Tai Tanzania is dedicated to creating spaces where every person, especially those coming from marginalized communities, have access to education.
When Ian Tarimo, 33, graduated from university, he knew he wanted to make an impact, but was unsure of what to do next. Coming from a family of public servants he was inspired by his parent’s lifelong dedication to the public sector, and so he ultimately decided to follow in their footsteps. Together with some of his university friends, he began brainstorming creative and engaging ways to positively influence young people in Tanzania.
Ian founded Tai Tanzania, an NGO which utilizes audiovisuals and 3-D animations to inspire positive behavior changes among youth. But he quickly realized he needed to narrow his focus. After searching for opportunities he applied to be part of the Civic Leadership training at the Young African Leaders Initiative (YALI) East Africa Regional Leadership Center. YALI is the United States’ signature effort to invest in the next generation of African leaders. The four YALI Regional Leadership Centers — a USAID project in partnership with the Mastercard Foundation and other private sector partners — offer transformational leadership training programs for young leaders ages 18 to 35 in three tracks: business and entrepreneurship, public management, and civic leadership.
Through YALI, Ian met diverse young leaders from the African continent, gained leadership and sector specific skills, and developed a new way of thinking.
“One of the best lessons I learned during my training at YALI was about impact sustainability. I learned that social impact is not a quick process; it takes time, and different stakeholders have to play their part and the importance of building strong networks”.
These lessons inspired him to form tight connections anld bonds with fellow leaders who do amazing work in their spaces, and they continue to support one another.
The first project for Tai Tanzania addressed sexual and reproductive health issues facing adolescent girls, including teenage pregnancy, which prevent girls from accessing education. According to the World Bank, about 5,500 pregnant girls drop out of school each year in Tanzania, and over 50 percent of teenagers with no education have given birth or are pregnant, as compared to only 10 percent of those with secondary or higher education.
Ian’s team was inspired to use 3D animation to raise awareness and empower adolescents from a UNICEF project called “Sara Communication Initiative”. The project used short movies to tell stories and convey educational messages to girls. From this inspiration they created the 3D animation series Harakati za Lucy which uses “edutainment” to tell the stories of teenage girls going through hardships due to lack of safe menstrual education and access to menstruation management resources.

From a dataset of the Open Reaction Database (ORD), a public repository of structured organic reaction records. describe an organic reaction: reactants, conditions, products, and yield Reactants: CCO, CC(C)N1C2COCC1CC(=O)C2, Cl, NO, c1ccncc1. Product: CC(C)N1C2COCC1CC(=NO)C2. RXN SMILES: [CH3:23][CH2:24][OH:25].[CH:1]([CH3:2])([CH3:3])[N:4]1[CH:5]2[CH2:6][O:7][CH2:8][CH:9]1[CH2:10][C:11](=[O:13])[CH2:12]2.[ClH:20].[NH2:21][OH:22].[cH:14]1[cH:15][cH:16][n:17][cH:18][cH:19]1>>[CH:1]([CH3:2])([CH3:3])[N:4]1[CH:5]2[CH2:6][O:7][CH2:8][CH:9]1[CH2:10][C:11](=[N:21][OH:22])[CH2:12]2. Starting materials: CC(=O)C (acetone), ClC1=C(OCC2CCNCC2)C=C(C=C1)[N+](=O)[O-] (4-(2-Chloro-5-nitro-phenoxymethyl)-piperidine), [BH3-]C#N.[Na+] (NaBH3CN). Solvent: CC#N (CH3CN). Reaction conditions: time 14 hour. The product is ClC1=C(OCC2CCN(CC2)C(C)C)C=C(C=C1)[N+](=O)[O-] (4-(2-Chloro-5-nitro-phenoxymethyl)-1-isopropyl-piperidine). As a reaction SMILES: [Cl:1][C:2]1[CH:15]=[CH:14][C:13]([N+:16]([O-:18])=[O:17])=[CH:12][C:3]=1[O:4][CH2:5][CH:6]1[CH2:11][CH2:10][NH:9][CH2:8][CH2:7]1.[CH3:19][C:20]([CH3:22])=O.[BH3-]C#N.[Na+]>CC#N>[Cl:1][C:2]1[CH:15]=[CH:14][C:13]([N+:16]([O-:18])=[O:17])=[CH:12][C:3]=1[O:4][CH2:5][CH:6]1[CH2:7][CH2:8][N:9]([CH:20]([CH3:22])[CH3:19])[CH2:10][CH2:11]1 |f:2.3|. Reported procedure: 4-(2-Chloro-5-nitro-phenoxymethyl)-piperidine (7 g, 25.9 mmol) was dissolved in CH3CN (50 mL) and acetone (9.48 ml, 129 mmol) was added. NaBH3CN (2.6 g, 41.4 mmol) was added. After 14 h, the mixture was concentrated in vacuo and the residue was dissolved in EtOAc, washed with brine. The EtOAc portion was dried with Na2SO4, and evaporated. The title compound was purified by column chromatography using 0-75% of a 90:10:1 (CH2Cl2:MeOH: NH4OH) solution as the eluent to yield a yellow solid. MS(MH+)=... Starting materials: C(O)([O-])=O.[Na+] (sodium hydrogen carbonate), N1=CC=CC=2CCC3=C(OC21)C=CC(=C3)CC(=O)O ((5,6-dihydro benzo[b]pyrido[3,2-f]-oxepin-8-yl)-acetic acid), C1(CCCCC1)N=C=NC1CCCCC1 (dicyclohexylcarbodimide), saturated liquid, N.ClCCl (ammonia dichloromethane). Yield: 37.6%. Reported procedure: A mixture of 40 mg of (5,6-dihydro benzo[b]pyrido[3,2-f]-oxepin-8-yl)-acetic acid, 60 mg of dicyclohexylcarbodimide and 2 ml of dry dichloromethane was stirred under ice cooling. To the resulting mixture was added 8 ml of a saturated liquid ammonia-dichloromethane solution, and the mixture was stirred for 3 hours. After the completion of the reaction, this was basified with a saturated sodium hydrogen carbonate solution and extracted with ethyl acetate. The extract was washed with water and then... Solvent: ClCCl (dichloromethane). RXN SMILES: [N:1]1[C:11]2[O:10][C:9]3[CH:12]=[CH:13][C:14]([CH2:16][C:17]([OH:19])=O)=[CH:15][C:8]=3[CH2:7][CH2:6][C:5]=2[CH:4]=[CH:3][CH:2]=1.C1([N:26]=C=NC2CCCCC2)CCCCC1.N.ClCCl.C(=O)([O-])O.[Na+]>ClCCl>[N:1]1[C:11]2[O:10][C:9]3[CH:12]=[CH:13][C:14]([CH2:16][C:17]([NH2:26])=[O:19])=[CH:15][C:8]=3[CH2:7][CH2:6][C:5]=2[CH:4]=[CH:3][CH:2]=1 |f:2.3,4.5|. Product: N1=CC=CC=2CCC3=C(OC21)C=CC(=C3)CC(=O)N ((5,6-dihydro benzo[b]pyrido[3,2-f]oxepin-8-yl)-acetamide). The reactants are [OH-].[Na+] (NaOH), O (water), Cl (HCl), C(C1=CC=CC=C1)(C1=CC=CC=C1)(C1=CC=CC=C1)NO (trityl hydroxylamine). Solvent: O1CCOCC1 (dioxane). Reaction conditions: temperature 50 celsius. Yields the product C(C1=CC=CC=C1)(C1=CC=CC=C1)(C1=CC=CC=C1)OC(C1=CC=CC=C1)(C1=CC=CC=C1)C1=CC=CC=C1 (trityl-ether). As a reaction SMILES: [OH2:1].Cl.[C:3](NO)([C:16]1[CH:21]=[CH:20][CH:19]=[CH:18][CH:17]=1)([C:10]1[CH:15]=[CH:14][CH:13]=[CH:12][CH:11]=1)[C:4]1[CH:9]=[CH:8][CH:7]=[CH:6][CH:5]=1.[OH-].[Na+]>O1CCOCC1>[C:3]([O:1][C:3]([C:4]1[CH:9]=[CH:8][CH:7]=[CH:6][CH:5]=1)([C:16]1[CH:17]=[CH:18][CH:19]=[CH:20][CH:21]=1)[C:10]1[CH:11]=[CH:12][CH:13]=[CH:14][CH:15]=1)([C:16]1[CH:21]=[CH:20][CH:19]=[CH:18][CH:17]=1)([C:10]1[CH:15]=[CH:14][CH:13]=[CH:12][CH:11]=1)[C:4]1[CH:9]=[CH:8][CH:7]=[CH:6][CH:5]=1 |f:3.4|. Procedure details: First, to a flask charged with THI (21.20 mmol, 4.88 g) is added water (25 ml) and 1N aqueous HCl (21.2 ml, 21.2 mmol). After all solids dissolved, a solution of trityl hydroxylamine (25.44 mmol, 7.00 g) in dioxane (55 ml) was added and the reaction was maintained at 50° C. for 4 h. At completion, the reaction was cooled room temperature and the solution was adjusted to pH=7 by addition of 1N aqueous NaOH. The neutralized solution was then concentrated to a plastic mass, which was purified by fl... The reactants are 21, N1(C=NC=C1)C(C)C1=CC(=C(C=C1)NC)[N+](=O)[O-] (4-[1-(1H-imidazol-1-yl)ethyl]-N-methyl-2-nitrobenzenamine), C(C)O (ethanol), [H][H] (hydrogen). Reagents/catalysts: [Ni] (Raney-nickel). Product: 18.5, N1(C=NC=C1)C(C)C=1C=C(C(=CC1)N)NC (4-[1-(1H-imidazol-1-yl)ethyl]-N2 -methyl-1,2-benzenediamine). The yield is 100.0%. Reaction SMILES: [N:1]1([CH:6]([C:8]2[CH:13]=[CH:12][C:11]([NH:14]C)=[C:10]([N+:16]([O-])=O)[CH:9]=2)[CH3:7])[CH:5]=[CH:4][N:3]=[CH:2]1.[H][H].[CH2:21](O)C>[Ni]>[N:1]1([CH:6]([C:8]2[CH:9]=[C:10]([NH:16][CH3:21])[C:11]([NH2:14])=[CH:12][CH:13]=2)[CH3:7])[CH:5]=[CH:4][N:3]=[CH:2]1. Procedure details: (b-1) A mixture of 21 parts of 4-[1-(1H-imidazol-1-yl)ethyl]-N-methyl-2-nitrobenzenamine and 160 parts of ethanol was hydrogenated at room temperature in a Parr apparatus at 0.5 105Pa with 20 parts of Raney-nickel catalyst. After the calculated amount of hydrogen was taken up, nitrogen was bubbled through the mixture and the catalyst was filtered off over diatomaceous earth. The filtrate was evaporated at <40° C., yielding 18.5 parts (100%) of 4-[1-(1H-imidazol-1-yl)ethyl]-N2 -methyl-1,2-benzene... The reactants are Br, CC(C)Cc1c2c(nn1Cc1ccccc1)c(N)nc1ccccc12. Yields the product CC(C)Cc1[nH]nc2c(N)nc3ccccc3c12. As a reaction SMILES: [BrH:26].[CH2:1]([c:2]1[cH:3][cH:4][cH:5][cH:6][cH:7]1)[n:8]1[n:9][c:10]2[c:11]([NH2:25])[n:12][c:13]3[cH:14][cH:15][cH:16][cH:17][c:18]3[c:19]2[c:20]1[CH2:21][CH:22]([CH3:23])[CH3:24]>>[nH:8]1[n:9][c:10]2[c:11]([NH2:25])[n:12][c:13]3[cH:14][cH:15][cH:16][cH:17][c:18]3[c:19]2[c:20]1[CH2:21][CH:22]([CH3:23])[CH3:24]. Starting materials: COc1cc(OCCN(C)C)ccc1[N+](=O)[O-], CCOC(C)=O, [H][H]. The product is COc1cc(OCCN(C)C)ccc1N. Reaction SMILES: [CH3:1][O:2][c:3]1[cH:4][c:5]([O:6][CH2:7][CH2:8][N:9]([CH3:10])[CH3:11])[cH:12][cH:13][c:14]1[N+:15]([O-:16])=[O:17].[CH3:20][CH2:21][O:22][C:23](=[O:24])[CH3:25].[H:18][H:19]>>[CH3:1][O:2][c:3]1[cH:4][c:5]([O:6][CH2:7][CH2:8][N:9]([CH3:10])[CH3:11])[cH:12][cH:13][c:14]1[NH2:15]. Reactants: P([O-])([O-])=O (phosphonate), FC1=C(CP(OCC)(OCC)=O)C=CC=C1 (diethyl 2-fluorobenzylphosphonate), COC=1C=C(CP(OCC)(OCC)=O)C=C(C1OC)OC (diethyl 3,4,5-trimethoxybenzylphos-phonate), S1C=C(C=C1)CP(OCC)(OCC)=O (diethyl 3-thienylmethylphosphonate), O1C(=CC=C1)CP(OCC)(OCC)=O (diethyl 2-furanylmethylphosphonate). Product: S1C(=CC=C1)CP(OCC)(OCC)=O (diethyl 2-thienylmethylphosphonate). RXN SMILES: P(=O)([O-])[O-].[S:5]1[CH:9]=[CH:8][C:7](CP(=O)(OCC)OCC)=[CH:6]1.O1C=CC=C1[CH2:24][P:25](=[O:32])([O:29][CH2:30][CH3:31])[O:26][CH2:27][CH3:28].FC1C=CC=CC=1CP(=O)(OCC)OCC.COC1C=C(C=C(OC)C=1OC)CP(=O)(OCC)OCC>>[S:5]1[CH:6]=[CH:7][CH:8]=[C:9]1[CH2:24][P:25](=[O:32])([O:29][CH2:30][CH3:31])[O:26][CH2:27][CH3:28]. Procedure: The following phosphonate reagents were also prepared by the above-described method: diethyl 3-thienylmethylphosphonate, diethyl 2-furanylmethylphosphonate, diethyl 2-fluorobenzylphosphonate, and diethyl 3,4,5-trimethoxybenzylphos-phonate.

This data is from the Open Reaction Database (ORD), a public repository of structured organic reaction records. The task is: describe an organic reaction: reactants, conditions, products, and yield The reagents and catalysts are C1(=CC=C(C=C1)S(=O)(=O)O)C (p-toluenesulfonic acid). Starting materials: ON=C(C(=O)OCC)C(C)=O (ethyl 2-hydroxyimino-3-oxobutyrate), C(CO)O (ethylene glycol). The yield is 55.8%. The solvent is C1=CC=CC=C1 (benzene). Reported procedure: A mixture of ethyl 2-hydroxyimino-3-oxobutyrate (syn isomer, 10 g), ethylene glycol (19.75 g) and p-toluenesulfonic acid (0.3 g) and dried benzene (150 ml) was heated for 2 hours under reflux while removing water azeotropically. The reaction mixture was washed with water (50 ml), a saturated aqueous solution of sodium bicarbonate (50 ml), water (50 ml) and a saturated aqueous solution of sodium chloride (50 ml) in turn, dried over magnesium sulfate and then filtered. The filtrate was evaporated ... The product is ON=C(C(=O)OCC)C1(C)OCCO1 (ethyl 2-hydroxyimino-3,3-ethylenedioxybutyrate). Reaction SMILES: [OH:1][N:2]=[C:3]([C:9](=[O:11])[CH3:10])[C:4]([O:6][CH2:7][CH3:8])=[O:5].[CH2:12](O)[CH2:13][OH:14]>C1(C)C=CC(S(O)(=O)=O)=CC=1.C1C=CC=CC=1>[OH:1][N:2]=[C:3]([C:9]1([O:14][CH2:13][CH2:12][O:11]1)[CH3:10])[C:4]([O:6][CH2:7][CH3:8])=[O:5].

An inspiring moment for Ian was when his organization approached Salma Kikwete Secondary School, located in Daar Es Salaam, to show the 3D animations discussing sexual reproductive health. After presenting their educational animation, Ian’s team facilitated an important discussion that allowed students to open up. This discussion was a judgment-free, safe zone allowing students to feel comfortable addressing topics that are often taboo in their culture.
“Young people should not just participate in the social-economic agenda, they should be at the center of the agenda. They should own and drive the agenda. At Tai, we work closely with young people in all stages of our programs including the production of animations and radio dramas.”
Recently, as COVID-19 was affecting Tanzania, Ian noted how the current prevention recommendations were not being followed in certain societies in Tanzania because they lacked access to hand sanitizer, and stay-at-home orders were difficult to enforce. He went to a community center located in an informal settlement and approached the kids to brainstorm innovative ways to raise awareness of COVID prevention measures. The kids came into the studio and developed dances and lyrics for a video, while Ian and his team recorded and animated their ideas. The end product was a music video, Tuishi Salama, which stresses the importance of practicing healthy habits, like washing your hands, to prevent the spread of COVID-19.
Noting the significant impact Tai Tanzania already has, Ian has plans to expand its reach. His team is currently creating a USSD mobile application that does not need the internet to function. Users can figure out what they want to know more about, such as pregnancy or safe sex, and then find the information on the app without connecting to the internet. This way he’s able to reach the most vulnerable communities.
Tai Tanzania already uses a variety of mediums to reach its target audience such as radio, TV, social media, printed advertising, and marketing materials, so the USSD application will be a great way to reach even further into untapped communities, Ian says.
Ian’s initial team of three has expanded to a team of 30 like-minded young employees dedicated to social justice and equality by utilizing technology to educate and inspire social change. Ian says that he is grateful for the lessons and networks that YALI provided, making him well equipped to create “spaces where every person, especially those coming from marginalized communities, have access to education.”